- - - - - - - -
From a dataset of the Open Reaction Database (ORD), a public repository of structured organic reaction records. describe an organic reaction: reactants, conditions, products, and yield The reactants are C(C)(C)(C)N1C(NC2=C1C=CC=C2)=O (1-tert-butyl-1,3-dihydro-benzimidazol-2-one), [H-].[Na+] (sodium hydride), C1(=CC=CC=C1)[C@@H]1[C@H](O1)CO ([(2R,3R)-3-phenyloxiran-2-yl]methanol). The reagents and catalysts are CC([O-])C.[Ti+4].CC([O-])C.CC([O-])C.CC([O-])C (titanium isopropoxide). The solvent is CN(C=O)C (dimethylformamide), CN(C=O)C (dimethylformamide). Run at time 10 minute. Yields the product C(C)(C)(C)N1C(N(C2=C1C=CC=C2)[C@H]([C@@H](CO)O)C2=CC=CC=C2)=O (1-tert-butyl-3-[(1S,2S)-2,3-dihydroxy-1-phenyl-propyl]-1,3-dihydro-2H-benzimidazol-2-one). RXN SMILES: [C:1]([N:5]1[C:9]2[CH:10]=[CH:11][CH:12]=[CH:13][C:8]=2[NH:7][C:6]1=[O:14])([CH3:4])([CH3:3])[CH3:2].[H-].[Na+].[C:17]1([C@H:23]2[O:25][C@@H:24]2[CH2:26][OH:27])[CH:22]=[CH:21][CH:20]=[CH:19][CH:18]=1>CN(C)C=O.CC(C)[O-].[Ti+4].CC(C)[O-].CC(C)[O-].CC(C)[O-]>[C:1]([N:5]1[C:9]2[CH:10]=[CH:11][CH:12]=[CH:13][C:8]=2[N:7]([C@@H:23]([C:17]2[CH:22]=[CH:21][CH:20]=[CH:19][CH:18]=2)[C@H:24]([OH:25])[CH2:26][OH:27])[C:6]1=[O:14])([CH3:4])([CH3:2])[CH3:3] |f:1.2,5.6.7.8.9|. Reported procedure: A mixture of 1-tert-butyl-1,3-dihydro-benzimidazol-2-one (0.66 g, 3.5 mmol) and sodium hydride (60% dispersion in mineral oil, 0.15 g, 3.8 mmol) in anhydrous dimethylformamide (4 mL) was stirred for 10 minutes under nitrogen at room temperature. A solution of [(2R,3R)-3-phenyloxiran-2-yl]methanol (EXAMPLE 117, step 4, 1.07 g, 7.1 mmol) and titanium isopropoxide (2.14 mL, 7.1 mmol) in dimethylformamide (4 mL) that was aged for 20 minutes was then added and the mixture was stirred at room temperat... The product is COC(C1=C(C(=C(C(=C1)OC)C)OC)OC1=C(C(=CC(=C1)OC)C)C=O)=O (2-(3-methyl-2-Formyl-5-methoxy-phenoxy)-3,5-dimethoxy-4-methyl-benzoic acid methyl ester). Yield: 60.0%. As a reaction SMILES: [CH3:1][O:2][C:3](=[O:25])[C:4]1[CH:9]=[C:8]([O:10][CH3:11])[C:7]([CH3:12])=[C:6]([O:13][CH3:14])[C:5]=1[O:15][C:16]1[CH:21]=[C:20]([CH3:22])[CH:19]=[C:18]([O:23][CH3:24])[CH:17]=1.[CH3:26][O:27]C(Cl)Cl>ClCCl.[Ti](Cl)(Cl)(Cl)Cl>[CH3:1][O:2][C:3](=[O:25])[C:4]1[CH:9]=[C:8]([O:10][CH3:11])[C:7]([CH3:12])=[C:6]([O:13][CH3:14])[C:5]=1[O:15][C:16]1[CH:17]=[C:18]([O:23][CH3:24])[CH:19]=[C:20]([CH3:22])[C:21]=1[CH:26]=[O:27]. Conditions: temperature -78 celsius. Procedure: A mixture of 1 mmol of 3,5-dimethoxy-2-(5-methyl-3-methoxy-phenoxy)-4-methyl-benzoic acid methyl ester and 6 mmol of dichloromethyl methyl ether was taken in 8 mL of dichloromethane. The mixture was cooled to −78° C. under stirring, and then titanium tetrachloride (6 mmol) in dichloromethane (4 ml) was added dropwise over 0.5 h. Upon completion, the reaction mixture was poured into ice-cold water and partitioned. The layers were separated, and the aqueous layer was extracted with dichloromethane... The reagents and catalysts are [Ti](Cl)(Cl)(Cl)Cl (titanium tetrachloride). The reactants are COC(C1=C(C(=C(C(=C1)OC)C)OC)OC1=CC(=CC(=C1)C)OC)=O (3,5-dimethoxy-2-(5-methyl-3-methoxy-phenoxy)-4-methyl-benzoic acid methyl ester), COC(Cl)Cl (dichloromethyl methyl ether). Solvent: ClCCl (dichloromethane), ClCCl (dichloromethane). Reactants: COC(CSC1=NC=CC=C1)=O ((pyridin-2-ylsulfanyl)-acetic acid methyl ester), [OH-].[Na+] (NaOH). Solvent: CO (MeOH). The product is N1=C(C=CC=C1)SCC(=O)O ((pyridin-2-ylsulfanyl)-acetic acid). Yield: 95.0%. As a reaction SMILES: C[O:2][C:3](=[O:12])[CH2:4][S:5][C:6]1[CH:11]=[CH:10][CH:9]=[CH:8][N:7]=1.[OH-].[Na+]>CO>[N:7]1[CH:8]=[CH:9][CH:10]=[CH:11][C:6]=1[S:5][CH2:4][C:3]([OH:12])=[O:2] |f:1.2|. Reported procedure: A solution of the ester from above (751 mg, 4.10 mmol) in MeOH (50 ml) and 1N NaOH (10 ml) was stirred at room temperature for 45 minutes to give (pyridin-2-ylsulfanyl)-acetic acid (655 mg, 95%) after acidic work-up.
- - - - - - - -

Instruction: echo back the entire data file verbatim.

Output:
From a dataset of the Open Reaction Database (ORD), a public repository of structured organic reaction records. describe an organic reaction: reactants, conditions, products, and yield The reactants are C(C)(C)(C)N1C(NC2=C1C=CC=C2)=O (1-tert-butyl-1,3-dihydro-benzimidazol-2-one), [H-].[Na+] (sodium hydride), C1(=CC=CC=C1)[C@@H]1[C@H](O1)CO ([(2R,3R)-3-phenyloxiran-2-yl]methanol). The reagents and catalysts are CC([O-])C.[Ti+4].CC([O-])C.CC([O-])C.CC([O-])C (titanium isopropoxide). The solvent is CN(C=O)C (dimethylformamide), CN(C=O)C (dimethylformamide). Run at time 10 minute. Yields the product C(C)(C)(C)N1C(N(C2=C1C=CC=C2)[C@H]([C@@H](CO)O)C2=CC=CC=C2)=O (1-tert-butyl-3-[(1S,2S)-2,3-dihydroxy-1-phenyl-propyl]-1,3-dihydro-2H-benzimidazol-2-one). RXN SMILES: [C:1]([N:5]1[C:9]2[CH:10]=[CH:11][CH:12]=[CH:13][C:8]=2[NH:7][C:6]1=[O:14])([CH3:4])([CH3:3])[CH3:2].[H-].[Na+].[C:17]1([C@H:23]2[O:25][C@@H:24]2[CH2:26][OH:27])[CH:22]=[CH:21][CH:20]=[CH:19][CH:18]=1>CN(C)C=O.CC(C)[O-].[Ti+4].CC(C)[O-].CC(C)[O-].CC(C)[O-]>[C:1]([N:5]1[C:9]2[CH:10]=[CH:11][CH:12]=[CH:13][C:8]=2[N:7]([C@@H:23]([C:17]2[CH:22]=[CH:21][CH:20]=[CH:19][CH:18]=2)[C@H:24]([OH:25])[CH2:26][OH:27])[C:6]1=[O:14])([CH3:4])([CH3:2])[CH3:3] |f:1.2,5.6.7.8.9|. Reported procedure: A mixture of 1-tert-butyl-1,3-dihydro-benzimidazol-2-one (0.66 g, 3.5 mmol) and sodium hydride (60% dispersion in mineral oil, 0.15 g, 3.8 mmol) in anhydrous dimethylformamide (4 mL) was stirred for 10 minutes under nitrogen at room temperature. A solution of [(2R,3R)-3-phenyloxiran-2-yl]methanol (EXAMPLE 117, step 4, 1.07 g, 7.1 mmol) and titanium isopropoxide (2.14 mL, 7.1 mmol) in dimethylformamide (4 mL) that was aged for 20 minutes was then added and the mixture was stirred at room temperat... The product is COC(C1=C(C(=C(C(=C1)OC)C)OC)OC1=C(C(=CC(=C1)OC)C)C=O)=O (2-(3-methyl-2-Formyl-5-methoxy-phenoxy)-3,5-dimethoxy-4-methyl-benzoic acid methyl ester). Yield: 60.0%. As a reaction SMILES: [CH3:1][O:2][C:3](=[O:25])[C:4]1[CH:9]=[C:8]([O:10][CH3:11])[C:7]([CH3:12])=[C:6]([O:13][CH3:14])[C:5]=1[O:15][C:16]1[CH:21]=[C:20]([CH3:22])[CH:19]=[C:18]([O:23][CH3:24])[CH:17]=1.[CH3:26][O:27]C(Cl)Cl>ClCCl.[Ti](Cl)(Cl)(Cl)Cl>[CH3:1][O:2][C:3](=[O:25])[C:4]1[CH:9]=[C:8]([O:10][CH3:11])[C:7]([CH3:12])=[C:6]([O:13][CH3:14])[C:5]=1[O:15][C:16]1[CH:17]=[C:18]([O:23][CH3:24])[CH:19]=[C:20]([CH3:22])[C:21]=1[CH:26]=[O:27]. Conditions: temperature -78 celsius. Procedure: A mixture of 1 mmol of 3,5-dimethoxy-2-(5-methyl-3-methoxy-phenoxy)-4-methyl-benzoic acid methyl ester and 6 mmol of dichloromethyl methyl ether was taken in 8 mL of dichloromethane. The mixture was cooled to −78° C. under stirring, and then titanium tetrachloride (6 mmol) in dichloromethane (4 ml) was added dropwise over 0.5 h. Upon completion, the reaction mixture was poured into ice-cold water and partitioned. The layers were separated, and the aqueous layer was extracted with dichloromethane... The reagents and catalysts are [Ti](Cl)(Cl)(Cl)Cl (titanium tetrachloride). The reactants are COC(C1=C(C(=C(C(=C1)OC)C)OC)OC1=CC(=CC(=C1)C)OC)=O (3,5-dimethoxy-2-(5-methyl-3-methoxy-phenoxy)-4-methyl-benzoic acid methyl ester), COC(Cl)Cl (dichloromethyl methyl ether). Solvent: ClCCl (dichloromethane), ClCCl (dichloromethane). Reactants: COC(CSC1=NC=CC=C1)=O ((pyridin-2-ylsulfanyl)-acetic acid methyl ester), [OH-].[Na+] (NaOH). Solvent: CO (MeOH). The product is N1=C(C=CC=C1)SCC(=O)O ((pyridin-2-ylsulfanyl)-acetic acid). Yield: 95.0%. As a reaction SMILES: C[O:2][C:3](=[O:12])[CH2:4][S:5][C:6]1[CH:11]=[CH:10][CH:9]=[CH:8][N:7]=1.[OH-].[Na+]>CO>[N:7]1[CH:8]=[CH:9][CH:10]=[CH:11][C:6]=1[S:5][CH2:4][C:3]([OH:12])=[O:2] |f:1.2|. Reported procedure: A solution of the ester from above (751 mg, 4.10 mmol) in MeOH (50 ml) and 1N NaOH (10 ml) was stirred at room temperature for 45 minutes to give (pyridin-2-ylsulfanyl)-acetic acid (655 mg, 95%) after acidic work-up.